Federal Shariat Court of Pakistan


Federal Shariat Court of Pakistan

The Federal Shariat Court of Pakistan consists of 8 muslim judges including the Chief Justice. These Judges are appointed by the President of Pakistan choosing from amongst the serving or retired judges of the Supreme Court or a High Court or from amongst persons possessing the qualifications of judges of a High Court. Justice Haziq-ul-Khairi is the Chief Justice of FSC.

Of the 8 judges, 3 are required to be Ulema who are well versed in Islamic law. The judges hold office for a period of 3 years, which may eventually be extended by the President. The FSC, on its own motion or through petition by a citizen or a government (federal or provincial), has the power to examine and determine as to whether or not a certain provision of law is repugnant to the injunctions of Islam. Appeal against its decisions lie to the Shariat Appellate Bench of the Supreme Court, consisting of 3 muslim judges of the Supreme Court and 2 Ulema, appointed by the President. If a certain provision of law is declared to be repugnant to the injunctions of Islam, the government is required to take necessary steps to amend the law so as to bring it in conformity with the injunctions of Islam.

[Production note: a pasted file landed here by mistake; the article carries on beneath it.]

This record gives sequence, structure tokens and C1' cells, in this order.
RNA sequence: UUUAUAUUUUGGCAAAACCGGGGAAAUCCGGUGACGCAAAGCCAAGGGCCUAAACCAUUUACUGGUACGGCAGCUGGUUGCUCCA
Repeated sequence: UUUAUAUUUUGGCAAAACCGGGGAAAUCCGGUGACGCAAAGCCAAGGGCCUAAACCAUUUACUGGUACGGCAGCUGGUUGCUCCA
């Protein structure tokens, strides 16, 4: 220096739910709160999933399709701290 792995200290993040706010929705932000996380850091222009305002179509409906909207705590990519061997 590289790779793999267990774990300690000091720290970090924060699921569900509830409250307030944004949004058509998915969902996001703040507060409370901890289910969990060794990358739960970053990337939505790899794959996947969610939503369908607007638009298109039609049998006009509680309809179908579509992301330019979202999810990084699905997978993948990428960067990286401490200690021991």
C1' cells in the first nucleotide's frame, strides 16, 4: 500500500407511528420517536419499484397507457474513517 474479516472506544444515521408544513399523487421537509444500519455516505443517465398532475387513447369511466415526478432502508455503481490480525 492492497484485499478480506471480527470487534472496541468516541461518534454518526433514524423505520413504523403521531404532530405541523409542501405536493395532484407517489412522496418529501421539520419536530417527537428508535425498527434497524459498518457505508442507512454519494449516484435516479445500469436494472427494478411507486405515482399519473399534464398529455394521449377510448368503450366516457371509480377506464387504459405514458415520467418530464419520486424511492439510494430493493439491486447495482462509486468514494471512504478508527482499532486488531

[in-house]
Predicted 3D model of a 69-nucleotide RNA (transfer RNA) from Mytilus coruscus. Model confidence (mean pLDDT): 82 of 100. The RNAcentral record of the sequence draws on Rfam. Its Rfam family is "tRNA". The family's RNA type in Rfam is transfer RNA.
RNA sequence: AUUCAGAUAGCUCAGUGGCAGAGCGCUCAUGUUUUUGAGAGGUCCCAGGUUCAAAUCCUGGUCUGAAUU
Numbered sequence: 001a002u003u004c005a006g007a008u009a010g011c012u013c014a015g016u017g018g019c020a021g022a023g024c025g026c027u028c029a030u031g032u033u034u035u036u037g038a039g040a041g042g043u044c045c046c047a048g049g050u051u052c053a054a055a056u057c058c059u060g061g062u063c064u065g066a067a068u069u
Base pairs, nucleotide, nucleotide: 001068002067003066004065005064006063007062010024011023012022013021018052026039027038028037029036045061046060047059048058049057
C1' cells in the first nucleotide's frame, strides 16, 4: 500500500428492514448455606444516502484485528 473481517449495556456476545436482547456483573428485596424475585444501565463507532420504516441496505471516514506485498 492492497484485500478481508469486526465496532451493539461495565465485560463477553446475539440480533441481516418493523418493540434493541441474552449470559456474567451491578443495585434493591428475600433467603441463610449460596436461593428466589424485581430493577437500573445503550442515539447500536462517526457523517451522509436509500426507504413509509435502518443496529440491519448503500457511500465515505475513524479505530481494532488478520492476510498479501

The court also exercises revisional jurisdiction over the criminal courts, deciding Hudood cases. The decisions of the court are binding on the High Courts as well as subordinate judiciary. The court appoints its own staff and frames its own rules of procedure. Ever since its establishment in 1980, the Federal Shariat Court has been the subject of criticism and controversy in the society. Created as an islamisation measure by the military regime and subsequently protected under the controversial 8th Amendment, its opponents question the very rationale and utility of this institution. It is stated that this court merely duplicates the functions of the existing superior courts and also operates as a check on the sovereignty of Parliament. The composition of the court, particularly the mode of appointment of its judges and the insecurity of their tenure, is taken exception to, and it is alleged, that this court does not fully meet the criterion prescribed for the independence of the judiciary. That is to say, it is not immune to pressures and influences from the Executive.

In the past, this court was used as a refuge for the recalcitrant judges. And whereas some of its judgments, particularly the ones which relying on the Islamic concept of equity, justice and fair play, expanded and enlarged the scope and contents of individual’s rights were commended, others that tend to restrict the rights of women, are severely criticised and deplored. In brief there is a need for a serious discussion on the status, utility and functions of this Court.

ee also

*Chief Justices of the Federal Shariat Court

External links

;Official
* [http://www.supremecourt.gov.pk Supreme Court of Pakistan]
* [http://www.ljcp.gov.pk/ Law and Justice Commission Government of Pakistan] ;Other
* [http://www.washtimes.com/op-ed/20060802-095409-1513r.htm A victory for Pakistani women] - Editorial in "Washington Times"


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